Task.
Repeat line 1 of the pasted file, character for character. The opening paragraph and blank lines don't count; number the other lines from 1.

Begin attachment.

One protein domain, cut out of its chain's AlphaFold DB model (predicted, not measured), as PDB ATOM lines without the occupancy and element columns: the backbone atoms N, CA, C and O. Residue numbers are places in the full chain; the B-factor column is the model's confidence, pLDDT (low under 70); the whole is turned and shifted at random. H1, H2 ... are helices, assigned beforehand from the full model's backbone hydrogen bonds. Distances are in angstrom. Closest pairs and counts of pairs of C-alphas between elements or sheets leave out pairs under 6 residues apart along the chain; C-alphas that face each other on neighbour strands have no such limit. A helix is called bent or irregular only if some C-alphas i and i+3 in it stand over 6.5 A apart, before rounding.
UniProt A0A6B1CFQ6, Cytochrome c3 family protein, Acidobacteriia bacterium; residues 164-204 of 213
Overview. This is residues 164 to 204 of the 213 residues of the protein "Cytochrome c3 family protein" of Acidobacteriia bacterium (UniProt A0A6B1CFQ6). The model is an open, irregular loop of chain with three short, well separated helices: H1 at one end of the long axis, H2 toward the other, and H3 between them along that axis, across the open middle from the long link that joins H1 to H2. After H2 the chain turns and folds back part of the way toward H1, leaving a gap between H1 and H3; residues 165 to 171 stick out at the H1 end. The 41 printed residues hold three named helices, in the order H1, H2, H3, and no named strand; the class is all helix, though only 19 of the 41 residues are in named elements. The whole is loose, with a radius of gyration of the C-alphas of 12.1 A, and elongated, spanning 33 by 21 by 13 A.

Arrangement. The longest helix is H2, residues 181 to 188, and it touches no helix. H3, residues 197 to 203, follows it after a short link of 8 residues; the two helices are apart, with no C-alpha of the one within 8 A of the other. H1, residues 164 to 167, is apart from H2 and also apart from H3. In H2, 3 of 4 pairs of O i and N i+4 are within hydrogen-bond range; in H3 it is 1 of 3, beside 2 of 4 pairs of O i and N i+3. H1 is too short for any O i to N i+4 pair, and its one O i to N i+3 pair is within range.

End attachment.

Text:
UniProt A0A6B1CFQ6, Cytochrome c3 family protein, Acidobacteriia bacterium; residues 164-204 of 213